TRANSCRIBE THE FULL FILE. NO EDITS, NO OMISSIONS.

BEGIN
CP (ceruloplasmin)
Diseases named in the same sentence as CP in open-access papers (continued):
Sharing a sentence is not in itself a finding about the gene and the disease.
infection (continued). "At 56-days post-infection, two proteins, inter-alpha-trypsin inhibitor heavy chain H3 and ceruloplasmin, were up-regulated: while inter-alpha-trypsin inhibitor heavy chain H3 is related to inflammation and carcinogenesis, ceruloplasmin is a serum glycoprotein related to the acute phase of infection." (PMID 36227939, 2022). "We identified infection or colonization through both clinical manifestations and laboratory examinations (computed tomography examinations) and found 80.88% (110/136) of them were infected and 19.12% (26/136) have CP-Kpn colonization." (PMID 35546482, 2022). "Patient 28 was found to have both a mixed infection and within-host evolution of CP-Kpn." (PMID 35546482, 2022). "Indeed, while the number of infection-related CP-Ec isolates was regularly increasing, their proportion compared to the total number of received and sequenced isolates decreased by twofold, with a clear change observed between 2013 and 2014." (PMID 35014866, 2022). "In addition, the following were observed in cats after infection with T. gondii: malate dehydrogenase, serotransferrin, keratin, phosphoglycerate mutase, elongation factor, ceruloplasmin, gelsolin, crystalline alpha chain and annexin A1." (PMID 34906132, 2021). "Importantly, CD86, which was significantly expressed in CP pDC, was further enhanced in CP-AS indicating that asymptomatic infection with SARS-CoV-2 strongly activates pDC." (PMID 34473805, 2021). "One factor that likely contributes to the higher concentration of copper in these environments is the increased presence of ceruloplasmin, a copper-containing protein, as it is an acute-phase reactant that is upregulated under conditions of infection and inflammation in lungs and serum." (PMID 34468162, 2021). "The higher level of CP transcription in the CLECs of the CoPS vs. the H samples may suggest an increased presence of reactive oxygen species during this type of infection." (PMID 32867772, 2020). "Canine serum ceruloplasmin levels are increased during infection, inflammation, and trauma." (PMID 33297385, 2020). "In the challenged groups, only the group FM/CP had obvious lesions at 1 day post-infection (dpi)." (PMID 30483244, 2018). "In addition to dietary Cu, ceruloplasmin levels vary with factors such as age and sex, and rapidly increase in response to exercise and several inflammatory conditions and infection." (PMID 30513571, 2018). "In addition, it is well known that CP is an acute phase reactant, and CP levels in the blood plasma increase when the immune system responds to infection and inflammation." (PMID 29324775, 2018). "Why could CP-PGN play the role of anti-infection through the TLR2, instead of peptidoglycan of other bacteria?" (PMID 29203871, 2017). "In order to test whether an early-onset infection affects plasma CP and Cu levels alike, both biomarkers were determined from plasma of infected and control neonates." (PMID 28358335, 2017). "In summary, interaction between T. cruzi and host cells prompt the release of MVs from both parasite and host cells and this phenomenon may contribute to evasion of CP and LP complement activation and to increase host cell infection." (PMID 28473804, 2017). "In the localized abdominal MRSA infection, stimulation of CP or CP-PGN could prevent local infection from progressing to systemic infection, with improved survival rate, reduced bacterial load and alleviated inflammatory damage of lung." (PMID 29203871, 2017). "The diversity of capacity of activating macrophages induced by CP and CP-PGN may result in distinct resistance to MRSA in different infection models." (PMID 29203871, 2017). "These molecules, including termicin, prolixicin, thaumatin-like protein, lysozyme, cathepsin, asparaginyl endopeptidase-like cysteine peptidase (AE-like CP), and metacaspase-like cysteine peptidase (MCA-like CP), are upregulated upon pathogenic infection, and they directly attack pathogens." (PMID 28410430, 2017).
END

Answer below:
CP (ceruloplasmin)
Diseases named in the same sentence as CP in open-access papers (continued):
Sharing a sentence is not in itself a finding about the gene and the disease.
infection (continued). "At 56-days post-infection, two proteins, inter-alpha-trypsin inhibitor heavy chain H3 and ceruloplasmin, were up-regulated: while inter-alpha-trypsin inhibitor heavy chain H3 is related to inflammation and carcinogenesis, ceruloplasmin is a serum glycoprotein related to the acute phase of infection." (PMID 36227939, 2022). "We identified infection or colonization through both clinical manifestations and laboratory examinations (computed tomography examinations) and found 80.88% (110/136) of them were infected and 19.12% (26/136) have CP-Kpn colonization." (PMID 35546482, 2022). "Patient 28 was found to have both a mixed infection and within-host evolution of CP-Kpn." (PMID 35546482, 2022). "Indeed, while the number of infection-related CP-Ec isolates was regularly increasing, their proportion compared to the total number of received and sequenced isolates decreased by twofold, with a clear change observed between 2013 and 2014." (PMID 35014866, 2022). "In addition, the following were observed in cats after infection with T. gondii: malate dehydrogenase, serotransferrin, keratin, phosphoglycerate mutase, elongation factor, ceruloplasmin, gelsolin, crystalline alpha chain and annexin A1." (PMID 34906132, 2021). "Importantly, CD86, which was significantly expressed in CP pDC, was further enhanced in CP-AS indicating that asymptomatic infection with SARS-CoV-2 strongly activates pDC." (PMID 34473805, 2021). "One factor that likely contributes to the higher concentration of copper in these environments is the increased presence of ceruloplasmin, a copper-containing protein, as it is an acute-phase reactant that is upregulated under conditions of infection and inflammation in lungs and serum." (PMID 34468162, 2021). "The higher level of CP transcription in the CLECs of the CoPS vs. the H samples may suggest an increased presence of reactive oxygen species during this type of infection." (PMID 32867772, 2020). "Canine serum ceruloplasmin levels are increased during infection, inflammation, and trauma." (PMID 33297385, 2020). "In the challenged groups, only the group FM/CP had obvious lesions at 1 day post-infection (dpi)." (PMID 30483244, 2018). "In addition to dietary Cu, ceruloplasmin levels vary with factors such as age and sex, and rapidly increase in response to exercise and several inflammatory conditions and infection." (PMID 30513571, 2018). "In addition, it is well known that CP is an acute phase reactant, and CP levels in the blood plasma increase when the immune system responds to infection and inflammation." (PMID 29324775, 2018). "Why could CP-PGN play the role of anti-infection through the TLR2, instead of peptidoglycan of other bacteria?" (PMID 29203871, 2017). "In order to test whether an early-onset infection affects plasma CP and Cu levels alike, both biomarkers were determined from plasma of infected and control neonates." (PMID 28358335, 2017). "In summary, interaction between T. cruzi and host cells prompt the release of MVs from both parasite and host cells and this phenomenon may contribute to evasion of CP and LP complement activation and to increase host cell infection." (PMID 28473804, 2017). "In the localized abdominal MRSA infection, stimulation of CP or CP-PGN could prevent local infection from progressing to systemic infection, with improved survival rate, reduced bacterial load and alleviated inflammatory damage of lung." (PMID 29203871, 2017). "The diversity of capacity of activating macrophages induced by CP and CP-PGN may result in distinct resistance to MRSA in different infection models." (PMID 29203871, 2017). "These molecules, including termicin, prolixicin, thaumatin-like protein, lysozyme, cathepsin, asparaginyl endopeptidase-like cysteine peptidase (AE-like CP), and metacaspase-like cysteine peptidase (MCA-like CP), are upregulated upon pathogenic infection, and they directly attack pathogens." (PMID 28410430, 2017).